This Group Mentors African American Entrepreneurs in Seattle

This Group Mentors African American Entrepreneurs in Seattle

How did Black Dot get started?
K. Wyking Garrett: We grew out of Seattle’s Africatown Community Development Initiative and Hack the Central District Startup Weekend. We asked, “How does the African-American community reinvent itself in the face of displacement with gentrification?” After the startup weekend, aspiring entrepreneurs really wanted to continue building their ventures, and they needed consistent community, access to resources, networking and a space.

Why was the Central District an important location to you?
Garrett: Twenty-third and Union has been an epicenter of the African-American neighborhood. My grandfather was a cofounder of one of the first black banks west of the Mississippi, and it was right there on that commercial strip. It’s also ground zero for a lot of new development, which has been displacing historic African-American small businesses. We’re on one of the last large full-block tracts of undeveloped land, so we’re part of efforts to acquire, purchase and redevelop that block in a way that is inclusive of our community.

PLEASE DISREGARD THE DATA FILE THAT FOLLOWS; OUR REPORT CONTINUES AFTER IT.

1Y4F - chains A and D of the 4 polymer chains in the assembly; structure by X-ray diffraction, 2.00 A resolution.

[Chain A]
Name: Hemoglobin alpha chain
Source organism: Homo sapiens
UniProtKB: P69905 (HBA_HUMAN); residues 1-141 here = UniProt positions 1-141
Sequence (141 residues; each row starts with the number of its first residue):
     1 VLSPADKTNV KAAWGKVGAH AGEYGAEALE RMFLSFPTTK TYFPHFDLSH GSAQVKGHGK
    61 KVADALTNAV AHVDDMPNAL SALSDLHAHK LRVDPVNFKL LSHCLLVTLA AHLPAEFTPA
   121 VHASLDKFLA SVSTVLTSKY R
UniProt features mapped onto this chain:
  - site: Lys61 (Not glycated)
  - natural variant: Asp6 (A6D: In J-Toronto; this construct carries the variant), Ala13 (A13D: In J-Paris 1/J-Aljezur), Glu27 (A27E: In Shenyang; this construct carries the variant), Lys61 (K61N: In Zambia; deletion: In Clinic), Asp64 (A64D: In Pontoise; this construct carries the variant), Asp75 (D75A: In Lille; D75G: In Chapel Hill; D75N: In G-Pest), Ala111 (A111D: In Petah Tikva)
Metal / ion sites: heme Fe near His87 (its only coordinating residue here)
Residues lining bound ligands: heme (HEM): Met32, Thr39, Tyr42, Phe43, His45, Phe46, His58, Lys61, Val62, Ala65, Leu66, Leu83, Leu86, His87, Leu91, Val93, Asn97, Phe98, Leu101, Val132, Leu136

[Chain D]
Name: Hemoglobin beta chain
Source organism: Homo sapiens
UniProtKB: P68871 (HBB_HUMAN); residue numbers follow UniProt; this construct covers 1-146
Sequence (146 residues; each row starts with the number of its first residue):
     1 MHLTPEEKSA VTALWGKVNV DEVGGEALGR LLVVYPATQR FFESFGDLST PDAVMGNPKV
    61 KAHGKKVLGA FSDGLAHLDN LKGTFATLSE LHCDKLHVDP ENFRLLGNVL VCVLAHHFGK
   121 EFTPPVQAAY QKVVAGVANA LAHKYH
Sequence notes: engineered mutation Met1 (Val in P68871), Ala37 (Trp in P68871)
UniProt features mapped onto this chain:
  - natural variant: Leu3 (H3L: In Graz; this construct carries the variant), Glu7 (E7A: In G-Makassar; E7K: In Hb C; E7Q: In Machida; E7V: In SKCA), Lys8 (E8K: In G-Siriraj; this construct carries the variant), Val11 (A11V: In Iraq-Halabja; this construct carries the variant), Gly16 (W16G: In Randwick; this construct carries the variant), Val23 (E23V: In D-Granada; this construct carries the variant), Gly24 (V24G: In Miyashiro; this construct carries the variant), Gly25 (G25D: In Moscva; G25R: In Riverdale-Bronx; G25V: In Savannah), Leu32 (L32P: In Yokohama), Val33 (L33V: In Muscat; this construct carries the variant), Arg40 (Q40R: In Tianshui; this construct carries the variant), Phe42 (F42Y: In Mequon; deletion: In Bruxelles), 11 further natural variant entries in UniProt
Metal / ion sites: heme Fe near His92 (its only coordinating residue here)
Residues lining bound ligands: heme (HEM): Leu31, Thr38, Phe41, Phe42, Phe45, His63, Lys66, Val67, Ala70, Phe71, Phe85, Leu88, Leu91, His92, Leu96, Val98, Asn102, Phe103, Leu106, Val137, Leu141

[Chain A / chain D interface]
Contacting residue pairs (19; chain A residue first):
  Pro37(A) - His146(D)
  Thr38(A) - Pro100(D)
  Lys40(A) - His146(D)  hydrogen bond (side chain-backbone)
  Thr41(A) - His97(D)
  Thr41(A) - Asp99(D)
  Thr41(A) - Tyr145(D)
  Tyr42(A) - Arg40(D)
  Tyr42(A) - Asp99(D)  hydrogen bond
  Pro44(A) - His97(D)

Mujale Chisebuka: We decided to operate Black Dot on a membership model because it makes everyone feel even more involved. When you come into a place and you’re a member and you’re paying a fee, it gives you that feeling of ownership.

And your members are far more than just tech startups.
Aramis Hamer: I’m really proud that we give artists opportunities. We’ll help them get business cards, establish an appropriate artist statement. We hold events for writers — we had one called Writers Unblocked and had quite a few self-published authors come and speak to members about how to publish their books.

You’ve been up since November. Any success stories so far?
Garrett: The Seattle Filmmakers of the African Diaspora collective formed through Black Dot — it’s a network of film professionals that have come together and are now working on a number of projects, hiring each other for different jobs. Another is a black urban farmers collective, which secured a plot of land in downtown Seattle to create an urban farm and food enterprise. So it’s not even just individual entrepreneurs but the connection and creation of communities within the community.

This story appears in the 2016 issue of Entrepreneur.

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